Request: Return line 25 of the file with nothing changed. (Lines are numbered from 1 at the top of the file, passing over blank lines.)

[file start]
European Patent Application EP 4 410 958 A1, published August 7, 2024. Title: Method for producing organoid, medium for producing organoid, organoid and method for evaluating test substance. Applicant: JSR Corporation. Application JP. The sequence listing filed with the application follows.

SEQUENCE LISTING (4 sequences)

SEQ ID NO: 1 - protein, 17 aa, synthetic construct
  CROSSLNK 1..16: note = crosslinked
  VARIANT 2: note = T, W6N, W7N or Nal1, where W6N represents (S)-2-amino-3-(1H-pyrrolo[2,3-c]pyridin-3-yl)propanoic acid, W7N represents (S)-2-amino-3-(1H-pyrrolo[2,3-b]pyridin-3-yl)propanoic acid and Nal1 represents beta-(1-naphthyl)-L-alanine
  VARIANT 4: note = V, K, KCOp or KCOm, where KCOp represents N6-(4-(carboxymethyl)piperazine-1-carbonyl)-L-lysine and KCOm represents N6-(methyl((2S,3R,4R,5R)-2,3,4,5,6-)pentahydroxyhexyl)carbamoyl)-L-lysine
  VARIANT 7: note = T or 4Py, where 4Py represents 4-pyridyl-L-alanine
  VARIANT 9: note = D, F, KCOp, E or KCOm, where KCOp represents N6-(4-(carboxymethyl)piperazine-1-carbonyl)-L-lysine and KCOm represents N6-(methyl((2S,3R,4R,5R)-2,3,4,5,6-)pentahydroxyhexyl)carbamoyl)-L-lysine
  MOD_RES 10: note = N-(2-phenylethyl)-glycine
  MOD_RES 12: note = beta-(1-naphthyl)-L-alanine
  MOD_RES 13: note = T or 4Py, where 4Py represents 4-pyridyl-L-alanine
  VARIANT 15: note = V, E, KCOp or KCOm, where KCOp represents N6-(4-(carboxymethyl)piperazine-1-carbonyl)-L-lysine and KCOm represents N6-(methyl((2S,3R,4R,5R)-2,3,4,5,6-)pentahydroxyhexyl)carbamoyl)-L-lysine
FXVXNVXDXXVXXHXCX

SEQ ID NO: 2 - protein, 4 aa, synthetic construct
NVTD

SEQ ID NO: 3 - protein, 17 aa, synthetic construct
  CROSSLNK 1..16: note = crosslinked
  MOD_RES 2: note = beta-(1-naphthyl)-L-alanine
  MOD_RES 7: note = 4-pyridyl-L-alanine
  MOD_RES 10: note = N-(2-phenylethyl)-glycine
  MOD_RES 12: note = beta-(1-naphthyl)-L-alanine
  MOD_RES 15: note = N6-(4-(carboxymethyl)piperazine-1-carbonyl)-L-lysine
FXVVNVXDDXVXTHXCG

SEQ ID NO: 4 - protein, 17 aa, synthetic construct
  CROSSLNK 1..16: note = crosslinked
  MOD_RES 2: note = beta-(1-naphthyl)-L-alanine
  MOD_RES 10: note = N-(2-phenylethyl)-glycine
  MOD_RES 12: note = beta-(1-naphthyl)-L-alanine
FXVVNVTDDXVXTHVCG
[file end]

  CROSSLNK 1..16: note = crosslinked